MIT researchers develop new programming language for multicore image processing
August 06, 2012 // Nick Flaherty
Researchers at MIT's Computer Science and Artificial Intelligence Laboratory (CSAIL) have developed a new programming language for multicore image processing algorithms called Halide.
In tests, the MIT researchers used Halide to rewrite several common image-processing algorithms whose performance had already been optimized by seasoned programmers. The Halide versions were typically about one-third as long but offered significant performance gains two-, three-, or even six-fold speedups. In one instance, the Halide program was actually longer than the original but the speedup was 70-fold.
However the developmentis currently separate to the OpenCL multicore programming specification.
Jonathan Ragan-Kelley, a graduate student in the Department of Electrical Engineering and Computer Science (EECS), and Andrew Adams, a CSAIL postdoc, led the development of Halide, and they've released the code online.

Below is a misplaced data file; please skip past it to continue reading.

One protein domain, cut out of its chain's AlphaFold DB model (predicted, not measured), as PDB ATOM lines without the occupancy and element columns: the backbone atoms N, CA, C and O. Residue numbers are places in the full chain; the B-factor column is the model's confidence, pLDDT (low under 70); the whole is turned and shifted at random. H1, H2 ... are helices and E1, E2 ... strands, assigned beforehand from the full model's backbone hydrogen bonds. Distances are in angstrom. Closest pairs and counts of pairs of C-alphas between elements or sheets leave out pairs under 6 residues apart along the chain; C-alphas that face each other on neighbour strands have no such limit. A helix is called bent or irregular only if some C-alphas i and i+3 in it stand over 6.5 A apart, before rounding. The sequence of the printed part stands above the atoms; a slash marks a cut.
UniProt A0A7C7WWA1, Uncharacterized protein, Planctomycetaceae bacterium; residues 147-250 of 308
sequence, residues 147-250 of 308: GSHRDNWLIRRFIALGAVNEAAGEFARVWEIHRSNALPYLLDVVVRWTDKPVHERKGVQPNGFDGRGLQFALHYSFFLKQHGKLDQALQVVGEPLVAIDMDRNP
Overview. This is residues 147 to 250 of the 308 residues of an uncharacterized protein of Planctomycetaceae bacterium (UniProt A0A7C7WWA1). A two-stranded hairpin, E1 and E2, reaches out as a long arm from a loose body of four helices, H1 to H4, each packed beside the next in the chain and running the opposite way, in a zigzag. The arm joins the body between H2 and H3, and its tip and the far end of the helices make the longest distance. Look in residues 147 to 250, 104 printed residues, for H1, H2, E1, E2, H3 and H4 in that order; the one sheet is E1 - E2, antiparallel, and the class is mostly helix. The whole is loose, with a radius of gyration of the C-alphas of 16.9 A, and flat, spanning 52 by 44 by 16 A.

Halide doesn't spare the programmer from thinking about how to parallelize efficiently on particular machines, but it splits that problem off from the description of the image-processing algorithms. A Halide program has two sections: one for the algorithms, and one for the processing "schedule." The schedule can specify the size and shape of the image chunks that each core needs to process at each step in the pipeline, and it can specify data dependencies for instance, that steps being executed on particular cores will need access to the results of previous steps on different cores. Once the schedule is drawn up, however, Halide handles all the accounting automatically.All news
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